14. L. Pauling. The shared-electron chemical bond. Proc. Natl. Acad. Sci. USA 14, 359 (1928).
    https://doi.org/10.1073/pnas.14.4.359

  15. E.S. Kryachko. Neutral blue-shifting and blue-shifted hydrogen bonds. In Hydrogen Bonding – New Insights. Edited by S. Grabowski (Springer, 2006), p. 293.
    https://doi.org/10.1007/978-1-4020-4853-1_8

  16. G.N. Lewis. Valence and Structure of Atoms and Molecules (Chemical Catalog, 1923), Ch. 12.

  17. IUPAC, Compendium of Chemical Terminology, Gold Book, Version 2.3.3, 2014.

  18. E. Arunan, G.R. Desiraju, R.A. Klein, J. Sadlej, S. Scheiner, I. Alkorta, D.C. Clary, R.H. Crabtree, J.J. Dannenberg, P. Hobza, H.G. Kjaergaard, A.C. Legon, B. Mennucci, D.J. Nesbitt. Defining the hydrogen bond: An account (IUPAC Technical Report). Pure Appl. Chem. 83, 1619 (2011).
    https://doi.org/10.1351/PAC-REP-10-01-01

  19. G.C. Pimentel, A.L. McClellan. The Hydrogen Bond (Freeman, 1960), Section 6.1.

  20. The Hydrogen Bond. Recent Developments in Theory and Experiments. Vol. II. Structure and Spectroscopy. Edited by P. Schuster, G. Zundel, C. Sandorfy (North-Holland, 1976), Ch. 12.

  21. D. Deutsch. The Fabric of Reality: The Science of Parallel Universes and Its Implications (Viking Press, 1997).

  22. S.-G. Wang, Y.-X. Qiu, W.H.E. Schwarz. Bonding or nonbonding? Description or explanation? "Confinement bonding" of He@adamantane. Chem. Eur. J. 15, 6032 (2009).
    https://doi.org/10.1002/chem.200802596

  23. A.D. McNaught, A. Wilkinson. IUPAC Compendium of Chemical Terminology (Blackwell Scientific Publications, 1997) [on-line corrected version http://gold-book.iupac.org].

  24. H.W. Kroto, J.R. Heath, S.C. O'Brien, R.F. Curl, R.E. Smalley. C60 – buckminsterfullerene. Nature 318, 162 (1985).
    https://doi.org/10.1038/318162a0

  25. H.W. Kroto. C60 – buckminsterfullerene, the celestial sphere that fell to Earth. Angew. Chem. Int. Edit. 31, 111 (1992).
    https://doi.org/10.1002/anie.199201113

  26. H.W. Kroto, A.W. Allafand, S.P. Balm. C60: Buckmin-sterfullerene. Chem. Rev. 91, 1213 (1991).
    https://doi.org/10.1021/cr00006a005

  27. https://www.nobelprize.org/nobel_prizes/chemistry/laureates/1996/press.html.

  28. E. Osawa. Superaromaticity. Phil. Trans. Roy. Soc. London A 343, 1 (1993).
    https://doi.org/10.1098/rsta.1993.0035

  29. D.A. Bochvar, E.G. Galpern. On hypothetical systems: carbododecahedron, s-icosahedron, and carbo-s-icosahedron. Dokl. Akad. Nauk SSSR 209, 610 (1973) (in Russian).

  30. R.E. Curl. Dawn of the fullerenes: Experiment and conjecture. Rev. Mod. Phys. 69, 691 (1997).
    https://doi.org/10.1103/RevModPhys.69.691

  31. H.W. Kroto. Symmetry, space, stars, and C60. Rev. Mod. Phys. 69, 703 (1997).
    https://doi.org/10.1103/RevModPhys.69.703

  32. R. Smalley. Discovering the fullerenes. Rev. Mod. Phys. 69, 723 (1997).
    https://doi.org/10.1103/RevModPhys.69.723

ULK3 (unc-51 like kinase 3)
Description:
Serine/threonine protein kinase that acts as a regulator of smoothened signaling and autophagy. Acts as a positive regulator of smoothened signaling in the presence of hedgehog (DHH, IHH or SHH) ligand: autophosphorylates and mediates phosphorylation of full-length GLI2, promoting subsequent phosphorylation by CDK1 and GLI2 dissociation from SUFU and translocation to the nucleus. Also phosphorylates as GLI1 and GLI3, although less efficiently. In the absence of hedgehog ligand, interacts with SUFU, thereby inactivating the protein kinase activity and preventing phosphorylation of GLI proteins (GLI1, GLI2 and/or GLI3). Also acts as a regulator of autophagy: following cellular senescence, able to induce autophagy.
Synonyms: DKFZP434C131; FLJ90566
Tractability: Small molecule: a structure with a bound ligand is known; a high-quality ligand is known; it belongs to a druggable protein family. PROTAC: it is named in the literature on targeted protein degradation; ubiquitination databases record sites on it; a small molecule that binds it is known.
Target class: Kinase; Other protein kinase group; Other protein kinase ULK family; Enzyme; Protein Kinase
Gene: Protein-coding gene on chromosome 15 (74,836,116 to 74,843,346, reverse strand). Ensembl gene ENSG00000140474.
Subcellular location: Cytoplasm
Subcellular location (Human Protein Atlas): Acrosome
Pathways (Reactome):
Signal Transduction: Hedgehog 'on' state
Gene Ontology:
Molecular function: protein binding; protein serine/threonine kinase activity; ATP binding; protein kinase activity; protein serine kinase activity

33. J.P. Hare, H.W. Kroto. A postbuckminsterfullerene view of carbon in the galaxy. Acc. Chem. Res. 25, 106 (1992).
    https://doi.org/10.1021/ar00015a002

  34. F. Diederich, R.L. Whetten. Beyond C60: the higher fullerenes. Acc. Chem. Res. 25, 119 (1992).
    https://doi.org/10.1021/ar00015a004

  35. P.J. Fagan, J.C. Calabrese, B. Malone. Metal complexes of buckminsterfullerene (C60). Acc. Chem. Res. 25, 134 (1992).
    https://doi.org/10.1021/ar00015a006

  36. R.C. Haddon. Electronic structure, conductivity, and superconductivity of alkali-metal doped C60. Acc. Chem. Res. 25, 127 (1992).
    https://doi.org/10.1021/ar00015a005

  37. J.M. Hawkins. Osmylation of C60: Proof and characterization of the soccer-ball framework. Acc. Chem. Res. 25, 150 (1992).
    https://doi.org/10.1021/ar00015a008

  38. R.D. Johnson, D.S. Bethune, C.S. Yannoni. Fullerene structure and dynamics: A magnetic-resonance potpourri. Acc. Chem. Res. 25, 169 (1992).
    https://doi.org/10.1021/ar00015a011

  39. S.W. McElvany, M.M. Ross, J.H. Callahan. Characterization of fullerenes by mass spectrometry. Acc. Chem. Res. 25, 162 (1992).
    https://doi.org/10.1021/ar00015a010

  40. R.E. Smalley. Self-assembly of the fullerenes. Acc. Chem. Res. 25, 98 (1992).
    https://doi.org/10.1021/ar00015a001

  41. J.H. Weaver. Fullerenes and fullerides: Photoemission and scanning tunneling microscopy studies. Acc. Chem. Res. 25, 143 (1992).
    https://doi.org/10.1021/ar00015a007

  42. F. Wudl. The chemical properties of buckminsterfullerene (C60) and the birth and infancy of fulleroids. Acc. Chem. Res. 25, 157 (1992).
    https://doi.org/10.1021/ar00015a009

  43. J. Cioslowski. Electronic Structure Calculations of Fullerenes and Their Derivatives (Oxford Univ. Press, 1995).

  44. A.V. Yeletskii, B.M. Smirnov. Fullerenes and carbon structures. Usp. Fiz. Nauk 165, 977 (1995) (in Russian).
    https://doi.org/10.1070/PU1995v038n09ABEH000103